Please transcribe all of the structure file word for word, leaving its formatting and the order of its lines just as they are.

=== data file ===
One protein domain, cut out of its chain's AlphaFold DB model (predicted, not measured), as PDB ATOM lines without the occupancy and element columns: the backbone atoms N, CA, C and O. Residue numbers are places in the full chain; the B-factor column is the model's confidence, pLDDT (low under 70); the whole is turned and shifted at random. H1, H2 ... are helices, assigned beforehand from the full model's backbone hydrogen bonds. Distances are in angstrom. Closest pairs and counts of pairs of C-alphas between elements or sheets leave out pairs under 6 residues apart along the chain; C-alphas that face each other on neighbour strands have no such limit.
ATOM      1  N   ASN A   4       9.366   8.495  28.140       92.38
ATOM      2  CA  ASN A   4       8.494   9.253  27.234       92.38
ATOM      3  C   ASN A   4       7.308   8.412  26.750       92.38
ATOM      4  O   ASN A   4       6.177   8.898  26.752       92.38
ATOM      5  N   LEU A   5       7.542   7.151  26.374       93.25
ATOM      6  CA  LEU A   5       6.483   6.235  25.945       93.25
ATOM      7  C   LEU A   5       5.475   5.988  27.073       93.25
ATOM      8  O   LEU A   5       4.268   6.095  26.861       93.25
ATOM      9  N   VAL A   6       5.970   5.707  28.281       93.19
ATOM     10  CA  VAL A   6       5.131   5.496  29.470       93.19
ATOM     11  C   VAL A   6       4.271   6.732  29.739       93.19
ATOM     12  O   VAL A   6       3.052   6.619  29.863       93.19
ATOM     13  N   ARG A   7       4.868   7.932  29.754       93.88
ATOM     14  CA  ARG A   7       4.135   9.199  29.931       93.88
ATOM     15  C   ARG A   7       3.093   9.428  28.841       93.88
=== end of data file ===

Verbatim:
One protein domain, cut out of its chain's AlphaFold DB model (predicted, not measured), as PDB ATOM lines without the occupancy and element columns: the backbone atoms N, CA, C and O. Residue numbers are places in the full chain; the B-factor column is the model's confidence, pLDDT (low under 70); the whole is turned and shifted at random. H1, H2 ... are helices, assigned beforehand from the full model's backbone hydrogen bonds. Distances are in angstrom. Closest pairs and counts of pairs of C-alphas between elements or sheets leave out pairs under 6 residues apart along the chain; C-alphas that face each other on neighbour strands have no such limit.
ATOM      1  N   ASN A   4       9.366   8.495  28.140       92.38
ATOM      2  CA  ASN A   4       8.494   9.253  27.234       92.38
ATOM      3  C   ASN A   4       7.308   8.412  26.750       92.38
ATOM      4  O   ASN A   4       6.177   8.898  26.752       92.38
ATOM      5  N   LEU A   5       7.542   7.151  26.374       93.25
ATOM      6  CA  LEU A   5       6.483   6.235  25.945       93.25
ATOM      7  C   LEU A   5       5.475   5.988  27.073       93.25
ATOM      8  O   LEU A   5       4.268   6.095  26.861       93.25
ATOM      9  N   VAL A   6       5.970   5.707  28.281       93.19
ATOM     10  CA  VAL A   6       5.131   5.496  29.470       93.19
ATOM     11  C   VAL A   6       4.271   6.732  29.739       93.19
ATOM     12  O   VAL A   6       3.052   6.619  29.863       93.19
ATOM     13  N   ARG A   7       4.868   7.932  29.754       93.88
ATOM     14  CA  ARG A   7       4.135   9.199  29.931       93.88
ATOM     15  C   ARG A   7       3.093   9.428  28.841       93.88